Common Slate Roofing Installation Mistakes

I love slate roofs but it is one thing that people can screwup on. Slate roof installation or renovation isn’t your average DIY job. You need to have the right skills, knowledge and tools to do it properly, in order to make sure the roof is going to be durable and waterproof. Here are the four most common mistakes people do when installing or renovating their roofing.

1. Poor Flashing Installation

Flashing needs replacements more frequently than the roof itself. In order to reach it, you need to remove the individual slate tiles, install the new flashing, and put the tiles back in their right positions. When the slate isn’t properly installed, it may lead to broken slate tiles. The consequence will be a leaking roof.

2. Cracked Slate Tiles

Some slate tiles and more vulnerable than others. Eventually, they are all prone to breaking. This is why you have to avoid walking on your slate roof during installation or maintenance and repair works.
A damage to a slate roof may not be obvious right off the bat, but will cause a lot of hassle a few years later, when your roof is going to suffer water damage.
Prevent such situations by using scaffolding and hook ladders to get to the roof.
If walking on the roof is a must, the professional slate tradesperson will know the correct way to do it without affecting the slates.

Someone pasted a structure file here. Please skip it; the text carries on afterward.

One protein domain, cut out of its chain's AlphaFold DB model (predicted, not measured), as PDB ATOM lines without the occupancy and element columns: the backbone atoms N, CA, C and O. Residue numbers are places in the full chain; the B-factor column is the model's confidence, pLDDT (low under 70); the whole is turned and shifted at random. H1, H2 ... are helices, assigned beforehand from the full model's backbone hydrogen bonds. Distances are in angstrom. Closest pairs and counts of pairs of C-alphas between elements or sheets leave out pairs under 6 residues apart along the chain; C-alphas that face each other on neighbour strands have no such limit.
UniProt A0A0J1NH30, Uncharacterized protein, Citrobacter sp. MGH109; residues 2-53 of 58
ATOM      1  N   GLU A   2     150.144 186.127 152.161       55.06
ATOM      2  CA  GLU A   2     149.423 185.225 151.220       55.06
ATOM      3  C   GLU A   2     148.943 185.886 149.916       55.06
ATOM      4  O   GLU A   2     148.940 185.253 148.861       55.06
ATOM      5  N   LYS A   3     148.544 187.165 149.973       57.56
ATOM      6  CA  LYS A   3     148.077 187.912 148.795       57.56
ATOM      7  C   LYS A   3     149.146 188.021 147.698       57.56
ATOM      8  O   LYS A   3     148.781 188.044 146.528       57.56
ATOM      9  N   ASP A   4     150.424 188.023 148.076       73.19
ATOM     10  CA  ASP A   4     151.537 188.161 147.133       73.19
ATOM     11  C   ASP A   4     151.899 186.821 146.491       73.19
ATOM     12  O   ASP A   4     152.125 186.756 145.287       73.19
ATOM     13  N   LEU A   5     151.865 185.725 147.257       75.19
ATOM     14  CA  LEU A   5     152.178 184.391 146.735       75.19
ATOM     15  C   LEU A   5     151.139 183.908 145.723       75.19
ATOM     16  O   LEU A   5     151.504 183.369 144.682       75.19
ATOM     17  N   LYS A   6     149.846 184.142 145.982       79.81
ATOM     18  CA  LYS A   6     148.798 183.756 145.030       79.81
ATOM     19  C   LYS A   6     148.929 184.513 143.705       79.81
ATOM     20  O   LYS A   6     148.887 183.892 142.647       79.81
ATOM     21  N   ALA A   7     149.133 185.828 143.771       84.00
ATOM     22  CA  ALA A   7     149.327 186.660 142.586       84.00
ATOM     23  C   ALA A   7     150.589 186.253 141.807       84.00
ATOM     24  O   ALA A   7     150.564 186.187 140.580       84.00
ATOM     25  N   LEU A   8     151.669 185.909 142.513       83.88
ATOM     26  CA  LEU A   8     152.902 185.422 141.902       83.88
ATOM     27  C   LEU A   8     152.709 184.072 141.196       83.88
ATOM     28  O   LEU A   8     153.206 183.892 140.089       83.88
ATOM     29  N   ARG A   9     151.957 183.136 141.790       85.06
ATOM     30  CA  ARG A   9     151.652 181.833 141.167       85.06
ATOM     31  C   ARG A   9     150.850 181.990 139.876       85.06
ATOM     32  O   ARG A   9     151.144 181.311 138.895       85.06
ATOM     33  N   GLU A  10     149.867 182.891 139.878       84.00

3. Motley Or Stained Roof Colour

Your slate roof tiles may have slight differences in colour from one pallet to the other, even though, in theory, they should be similar. This happens quite often in case of low quality suppliers.
Homeowners who lack experience can’t notice such issues. On the contrary, a slate roof specialist will know how to blend the tiles in a way that’s esthetically appealing even when such colour differences exist.
There are some slate types that develop rust-like stains over time. This is something you should discuss with your slate roofing specialist before buying them.
It would be a shame to have to replace your roof at some point in time only because you don’t like its colour anymore.

4. Wrong Headlap Positioning

Headlap is a technical term describing how the head of the slate tile is overlapped by the adjacent courses of slate tiles.
When the headlap is correct, water can’t enter your house. The standard headlap is three inches, but this value may vary with the roof pitch and the

specific climate conditions in your area. This is why you need help from a professional slate tradesperson in order to avoid water damage and leaking roofing.

This is a slate roof done properly by Gerard at